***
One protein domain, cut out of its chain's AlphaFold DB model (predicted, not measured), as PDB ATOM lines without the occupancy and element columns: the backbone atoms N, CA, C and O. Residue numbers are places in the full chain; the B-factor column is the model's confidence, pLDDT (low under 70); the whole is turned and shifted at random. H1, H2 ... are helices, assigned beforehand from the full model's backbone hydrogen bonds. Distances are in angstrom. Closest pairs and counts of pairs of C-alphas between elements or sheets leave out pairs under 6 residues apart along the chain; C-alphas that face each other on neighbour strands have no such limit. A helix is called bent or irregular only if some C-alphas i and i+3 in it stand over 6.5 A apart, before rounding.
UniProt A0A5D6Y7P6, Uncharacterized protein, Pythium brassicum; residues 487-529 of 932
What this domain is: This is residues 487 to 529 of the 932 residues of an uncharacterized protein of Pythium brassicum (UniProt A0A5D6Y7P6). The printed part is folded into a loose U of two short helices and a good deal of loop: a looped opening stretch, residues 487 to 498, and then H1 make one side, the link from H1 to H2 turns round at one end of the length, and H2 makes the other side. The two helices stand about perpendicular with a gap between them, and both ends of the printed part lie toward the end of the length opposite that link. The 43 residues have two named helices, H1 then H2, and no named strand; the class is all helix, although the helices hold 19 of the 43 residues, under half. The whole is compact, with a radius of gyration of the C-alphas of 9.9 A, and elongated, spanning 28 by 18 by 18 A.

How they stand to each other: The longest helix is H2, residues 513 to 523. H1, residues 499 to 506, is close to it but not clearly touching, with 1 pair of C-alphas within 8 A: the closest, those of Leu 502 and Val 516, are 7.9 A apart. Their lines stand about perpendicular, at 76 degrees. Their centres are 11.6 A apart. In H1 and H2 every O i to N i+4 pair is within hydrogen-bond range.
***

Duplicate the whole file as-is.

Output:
One protein domain, cut out of its chain's AlphaFold DB model (predicted, not measured), as PDB ATOM lines without the occupancy and element columns: the backbone atoms N, CA, C and O. Residue numbers are places in the full chain; the B-factor column is the model's confidence, pLDDT (low under 70); the whole is turned and shifted at random. H1, H2 ... are helices, assigned beforehand from the full model's backbone hydrogen bonds. Distances are in angstrom. Closest pairs and counts of pairs of C-alphas between elements or sheets leave out pairs under 6 residues apart along the chain; C-alphas that face each other on neighbour strands have no such limit. A helix is called bent or irregular only if some C-alphas i and i+3 in it stand over 6.5 A apart, before rounding.
UniProt A0A5D6Y7P6, Uncharacterized protein, Pythium brassicum; residues 487-529 of 932
What this domain is: This is residues 487 to 529 of the 932 residues of an uncharacterized protein of Pythium brassicum (UniProt A0A5D6Y7P6). The printed part is folded into a loose U of two short helices and a good deal of loop: a looped opening stretch, residues 487 to 498, and then H1 make one side, the link from H1 to H2 turns round at one end of the length, and H2 makes the other side. The two helices stand about perpendicular with a gap between them, and both ends of the printed part lie toward the end of the length opposite that link. The 43 residues have two named helices, H1 then H2, and no named strand; the class is all helix, although the helices hold 19 of the 43 residues, under half. The whole is compact, with a radius of gyration of the C-alphas of 9.9 A, and elongated, spanning 28 by 18 by 18 A.

How they stand to each other: The longest helix is H2, residues 513 to 523. H1, residues 499 to 506, is close to it but not clearly touching, with 1 pair of C-alphas within 8 A: the closest, those of Leu 502 and Val 516, are 7.9 A apart. Their lines stand about perpendicular, at 76 degrees. Their centres are 11.6 A apart. In H1 and H2 every O i to N i+4 pair is within hydrogen-bond range.